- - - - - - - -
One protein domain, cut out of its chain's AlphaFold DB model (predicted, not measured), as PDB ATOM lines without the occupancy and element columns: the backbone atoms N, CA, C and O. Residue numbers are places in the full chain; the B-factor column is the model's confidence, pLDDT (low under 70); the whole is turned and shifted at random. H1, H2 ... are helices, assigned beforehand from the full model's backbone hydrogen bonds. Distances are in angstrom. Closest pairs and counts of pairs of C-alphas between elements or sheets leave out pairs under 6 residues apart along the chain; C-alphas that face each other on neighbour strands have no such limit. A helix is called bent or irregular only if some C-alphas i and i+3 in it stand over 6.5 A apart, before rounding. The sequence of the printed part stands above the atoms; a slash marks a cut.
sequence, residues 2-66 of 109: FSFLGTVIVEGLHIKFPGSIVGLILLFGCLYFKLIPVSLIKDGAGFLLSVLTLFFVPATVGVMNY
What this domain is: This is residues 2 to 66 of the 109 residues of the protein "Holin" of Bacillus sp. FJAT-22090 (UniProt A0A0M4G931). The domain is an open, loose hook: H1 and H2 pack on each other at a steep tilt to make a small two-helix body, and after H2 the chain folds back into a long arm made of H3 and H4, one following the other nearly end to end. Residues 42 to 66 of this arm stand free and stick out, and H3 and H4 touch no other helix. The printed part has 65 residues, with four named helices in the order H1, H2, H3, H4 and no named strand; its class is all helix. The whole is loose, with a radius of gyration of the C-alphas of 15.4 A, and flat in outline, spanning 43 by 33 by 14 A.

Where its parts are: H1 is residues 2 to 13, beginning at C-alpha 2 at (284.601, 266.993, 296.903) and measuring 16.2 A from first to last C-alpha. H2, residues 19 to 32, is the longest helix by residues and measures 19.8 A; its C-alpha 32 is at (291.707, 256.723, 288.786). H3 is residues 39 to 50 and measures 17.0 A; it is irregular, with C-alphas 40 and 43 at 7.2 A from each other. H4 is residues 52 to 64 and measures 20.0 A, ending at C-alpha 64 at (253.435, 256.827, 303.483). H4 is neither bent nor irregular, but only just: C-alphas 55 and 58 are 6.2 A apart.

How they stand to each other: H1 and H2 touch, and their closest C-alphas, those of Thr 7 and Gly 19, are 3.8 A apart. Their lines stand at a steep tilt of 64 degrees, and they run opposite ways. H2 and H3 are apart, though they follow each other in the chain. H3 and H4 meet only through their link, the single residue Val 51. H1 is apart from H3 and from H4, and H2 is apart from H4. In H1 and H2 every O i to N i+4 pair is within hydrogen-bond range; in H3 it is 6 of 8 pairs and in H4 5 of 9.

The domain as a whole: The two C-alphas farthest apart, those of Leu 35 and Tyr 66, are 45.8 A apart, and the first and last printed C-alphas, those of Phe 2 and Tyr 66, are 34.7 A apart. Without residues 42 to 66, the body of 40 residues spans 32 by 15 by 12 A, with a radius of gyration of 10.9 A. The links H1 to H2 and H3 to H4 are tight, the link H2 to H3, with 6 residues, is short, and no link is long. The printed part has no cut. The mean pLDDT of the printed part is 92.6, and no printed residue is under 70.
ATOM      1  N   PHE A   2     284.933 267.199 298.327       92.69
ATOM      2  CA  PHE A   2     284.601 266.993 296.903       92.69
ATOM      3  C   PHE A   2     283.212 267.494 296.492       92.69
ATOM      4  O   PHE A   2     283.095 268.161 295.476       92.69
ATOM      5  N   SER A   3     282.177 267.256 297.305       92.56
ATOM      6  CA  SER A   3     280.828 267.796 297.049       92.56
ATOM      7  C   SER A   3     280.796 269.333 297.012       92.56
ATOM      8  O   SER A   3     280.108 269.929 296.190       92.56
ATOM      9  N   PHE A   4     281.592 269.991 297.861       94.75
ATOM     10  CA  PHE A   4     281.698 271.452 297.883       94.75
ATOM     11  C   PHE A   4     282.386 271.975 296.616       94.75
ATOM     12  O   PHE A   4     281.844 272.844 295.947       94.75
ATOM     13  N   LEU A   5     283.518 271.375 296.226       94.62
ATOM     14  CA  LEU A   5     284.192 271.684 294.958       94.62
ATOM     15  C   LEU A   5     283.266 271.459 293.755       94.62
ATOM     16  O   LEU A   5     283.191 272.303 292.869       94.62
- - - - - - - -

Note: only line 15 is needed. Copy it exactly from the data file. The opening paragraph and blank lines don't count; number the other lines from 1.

ATOM     10  CA  PHE A   4     281.698 271.452 297.883       94.75